The maximum number of mutually commuting linearly independent complex matrices of order $n$ is equal to $\lfloor n^2/4\rfloor + 1$ ($\lfloor \cdot \rfloor$ denotes the integer part of $\cdot$). This result is attributed to Schur and a short proof can be found here. In an answer to this question, an explicit set $\mathcal{M}$ of linearly independent and mutually commuting matrices is written for $2n\times 2n$ complex matrices: $$ \begin{pmatrix}a\cdot\text{Id}_n & M_{n\times n} \\ 0_{n\times n} &a\cdot \text{Id}_n\end{pmatrix}, $$ where $a$ is a complex number, $\text{Id}_n$ is the order $n$ identity matrix and $M$ is an arbitrary complex matrix.

Now my question: can any nonzero $n\times n$ complex matrix be part of a subspace of ($\lfloor n^2/4\rfloor +1$) linearly independent mutually commuting matrices? If the answer is negative, what would be necessary?

To avoid misunderstanding, let me add some redundancy and rephrase my question as: given an arbitrary nonzero $n\times n$ complex matrix $A_0$, is it possible to find $\lfloor n^2/4\rfloor$ linearly independent $A_i$, $i=1,\ldots,\lfloor n^2/4\rfloor$, such that $A_iA_j-A_jA_i=0$ for $i,j=0,\ldots,\lfloor n^2/4\rfloor$?


The answer to my main question - if any nonzero matrix can be in the maximal subspace of mutually commuting matrices - is negative in general as Ewan Delanoy pointed out with the example of diagonalizable matrices with distinct eigenvalues.

The secondary question - what is necessary to be in the maximal commuting set - seems more complicated. A set of mutually commuting matrices can be simultaneously triangularized, then only upper (lower) triangular matrices need be analyzed. For $2n\times 2n$ matrices an explicit set $\mathcal{M}$ of solutions is provided above and for $(2n+1)\times(2n+1)$ matrices the following set, also called $\mathcal{M}$, is a maximal commuting subspace: $$ \begin{pmatrix}a\cdot\text{Id}_n & M_{n\times n+1} \\ 0_{n+1\times n} &a\cdot \text{Id}_{n+1}\end{pmatrix}. $$

This set of matrices is also suggested in the paper by M. Mirzakhani, "A simple proof of a theorem of Schur", already cited above.

Now I would like to change my secondary question for a more specific one: must any maximal commuting subspace have the form of $\mathcal{M}$?

I think the answer is affirmative and, if that is the case, it will answer this question in MO: "How many commuting nilpotent matrices are there?" because the set $\mathcal{M}$ would be the maximal abelian nilpotent subalgebra plus (a multiple of) the identity matrix.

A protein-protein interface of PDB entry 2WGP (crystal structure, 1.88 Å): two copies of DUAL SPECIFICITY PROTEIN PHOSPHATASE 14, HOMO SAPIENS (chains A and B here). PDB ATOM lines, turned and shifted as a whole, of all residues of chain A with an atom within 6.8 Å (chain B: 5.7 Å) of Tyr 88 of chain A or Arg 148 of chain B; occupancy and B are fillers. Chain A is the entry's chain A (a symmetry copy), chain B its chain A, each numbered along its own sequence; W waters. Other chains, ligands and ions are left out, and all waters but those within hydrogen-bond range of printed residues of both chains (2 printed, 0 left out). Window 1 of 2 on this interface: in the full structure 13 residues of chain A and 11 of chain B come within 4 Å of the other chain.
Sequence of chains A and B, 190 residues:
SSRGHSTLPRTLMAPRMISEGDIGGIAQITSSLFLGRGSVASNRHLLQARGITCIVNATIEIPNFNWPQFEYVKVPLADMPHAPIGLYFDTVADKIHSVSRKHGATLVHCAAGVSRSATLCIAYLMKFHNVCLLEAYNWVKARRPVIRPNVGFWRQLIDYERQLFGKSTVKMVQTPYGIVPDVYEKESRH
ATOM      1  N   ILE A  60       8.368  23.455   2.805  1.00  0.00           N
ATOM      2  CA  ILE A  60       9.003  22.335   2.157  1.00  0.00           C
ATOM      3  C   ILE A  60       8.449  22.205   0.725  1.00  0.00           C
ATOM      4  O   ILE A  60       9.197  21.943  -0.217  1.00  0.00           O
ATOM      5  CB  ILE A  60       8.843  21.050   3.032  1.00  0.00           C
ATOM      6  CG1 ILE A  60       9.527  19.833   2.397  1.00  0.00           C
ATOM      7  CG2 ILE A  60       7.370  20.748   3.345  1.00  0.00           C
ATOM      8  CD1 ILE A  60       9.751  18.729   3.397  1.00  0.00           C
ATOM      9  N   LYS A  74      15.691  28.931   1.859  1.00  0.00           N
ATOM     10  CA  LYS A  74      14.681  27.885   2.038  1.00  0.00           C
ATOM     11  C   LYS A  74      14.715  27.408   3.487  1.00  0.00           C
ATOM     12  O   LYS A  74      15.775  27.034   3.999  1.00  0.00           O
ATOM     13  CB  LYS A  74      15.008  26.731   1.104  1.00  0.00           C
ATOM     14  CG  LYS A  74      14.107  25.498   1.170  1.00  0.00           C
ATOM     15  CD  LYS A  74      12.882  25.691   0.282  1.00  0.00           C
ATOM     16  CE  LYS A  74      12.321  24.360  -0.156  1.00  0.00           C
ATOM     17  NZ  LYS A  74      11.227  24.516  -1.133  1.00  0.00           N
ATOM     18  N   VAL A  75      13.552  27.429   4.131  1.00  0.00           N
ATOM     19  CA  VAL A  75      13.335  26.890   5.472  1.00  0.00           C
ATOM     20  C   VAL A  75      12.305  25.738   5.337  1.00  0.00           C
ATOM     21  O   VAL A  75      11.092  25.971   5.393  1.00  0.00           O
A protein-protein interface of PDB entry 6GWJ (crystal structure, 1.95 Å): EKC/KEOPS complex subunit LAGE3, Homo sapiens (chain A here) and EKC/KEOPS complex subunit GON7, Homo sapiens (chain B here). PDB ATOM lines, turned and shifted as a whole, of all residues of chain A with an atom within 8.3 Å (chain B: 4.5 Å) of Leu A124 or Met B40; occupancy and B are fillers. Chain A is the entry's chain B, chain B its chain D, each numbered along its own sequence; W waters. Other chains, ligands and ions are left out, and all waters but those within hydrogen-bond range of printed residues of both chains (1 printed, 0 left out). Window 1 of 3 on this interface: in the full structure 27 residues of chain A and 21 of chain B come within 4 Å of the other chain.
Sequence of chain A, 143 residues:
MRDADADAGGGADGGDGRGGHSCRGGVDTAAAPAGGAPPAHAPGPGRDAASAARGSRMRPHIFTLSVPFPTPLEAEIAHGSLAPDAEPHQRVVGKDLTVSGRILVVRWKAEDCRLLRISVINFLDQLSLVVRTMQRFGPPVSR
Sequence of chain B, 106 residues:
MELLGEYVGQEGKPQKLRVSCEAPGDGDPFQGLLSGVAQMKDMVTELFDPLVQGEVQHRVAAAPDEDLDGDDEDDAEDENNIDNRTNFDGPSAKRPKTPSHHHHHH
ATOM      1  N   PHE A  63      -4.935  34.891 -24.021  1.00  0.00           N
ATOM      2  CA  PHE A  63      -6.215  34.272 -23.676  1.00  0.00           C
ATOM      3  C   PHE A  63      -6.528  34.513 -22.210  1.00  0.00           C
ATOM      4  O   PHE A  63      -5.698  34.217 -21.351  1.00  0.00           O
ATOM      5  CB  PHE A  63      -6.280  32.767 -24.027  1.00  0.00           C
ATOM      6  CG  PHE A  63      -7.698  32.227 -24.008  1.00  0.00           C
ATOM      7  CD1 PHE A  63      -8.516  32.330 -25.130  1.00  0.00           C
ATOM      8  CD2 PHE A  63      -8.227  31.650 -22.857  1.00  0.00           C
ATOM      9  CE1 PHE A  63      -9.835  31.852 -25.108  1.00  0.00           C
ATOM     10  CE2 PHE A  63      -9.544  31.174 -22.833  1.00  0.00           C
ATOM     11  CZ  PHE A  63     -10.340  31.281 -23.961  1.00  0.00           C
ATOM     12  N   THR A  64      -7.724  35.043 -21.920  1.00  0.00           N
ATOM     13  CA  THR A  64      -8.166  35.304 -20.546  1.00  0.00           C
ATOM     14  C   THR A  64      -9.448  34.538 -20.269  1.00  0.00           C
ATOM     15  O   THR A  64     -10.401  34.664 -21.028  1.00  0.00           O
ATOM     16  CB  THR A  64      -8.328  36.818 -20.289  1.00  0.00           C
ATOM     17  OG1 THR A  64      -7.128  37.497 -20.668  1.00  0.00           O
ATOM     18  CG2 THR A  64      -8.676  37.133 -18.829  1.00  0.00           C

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    $\begingroup$ A related question : is it necessary that $A_0$ be of the form $a{\mathsf{Id}}+N$ where $a$ is a scalar and $N$ is nilpotent ? $\endgroup$ Mar 12 '18 at 15:54
  • $\begingroup$ @EwanDelanoy, I think that all matrices in the maximal commuting subspace have the explicit form I give in the question. $\endgroup$
    – jobe
    Mar 13 '18 at 19:59

The answer is easily negative when $n\geq 4$ (so that $\lfloor \frac{n^2}{4}\rfloor+1 \gt n$), because then if you take $A_0$ to be diagonalizable with distinct eigenvalues, the commutant of $A_0$ (i.e. the space of matrices $B$ satisfying $A_0B=BA_0$) already has dimension $n$.

This also indicates a partial answer to your second question : a necessary condition is that the commutant of $A$ must have dimension at least $\lfloor \frac{n^2}{4}\rfloor+1$. This is probably not sufficient however, because there is no reason why the matrices in that commutant should commute with each other.

  • $\begingroup$ @user1551 Corrected, thanks. $\endgroup$ Mar 12 '18 at 16:17
  • $\begingroup$ Thank you for your answer. Defining the maximal commuting subspace for a matrix $M$ as the maximal subspace of mutually commuting matrices including $M$, it seems that the minimum dimension occurs for diagonalizable matrices with non-repeated eigenvalues. $\endgroup$
    – jobe
    Mar 13 '18 at 20:19

In case $A$ is nilpotent or unitriangular this is true, because there is an invertible matrix $S$ such that $SAS^{-1}$ is contained in the above set $\mathcal{M}$. Then $A\in S^{-1}\mathcal{M}S$, and hence is part of such a set of pairwise commuting matrices.

For matrices $A$ where its Jordan form cannot be chosen in $\mathcal{M}$, it need not be true.

Remark: The result has been generalized later by Jacobson for arbitrary fields:

N. Jacobson: Schur's theorem on commutative matrices.
Bull. Amer. Math. Soc. 50 (1944), 431-436.

See also our paper Minimal faithful representations of reductive Lie algebras, where it is Proposition $2.3$:

Proposition 2.3: Let $M$ be a commutative subalgebra of $M_d(K)$ over an arbitrary field $K$. Then $\dim M\le \lfloor d^2/4 \rfloor +1$, and the bound is attained.

  • $\begingroup$ Thank you for your answer. I already knew that Schur's theorem is valid for other fields, but I am really interested in the complex case, then I omitted this fact to avoid unnecessary complications. I didn't know the concept of reductive Lie Algebras, it seems interesting. $\endgroup$
    – jobe
    Mar 13 '18 at 20:21

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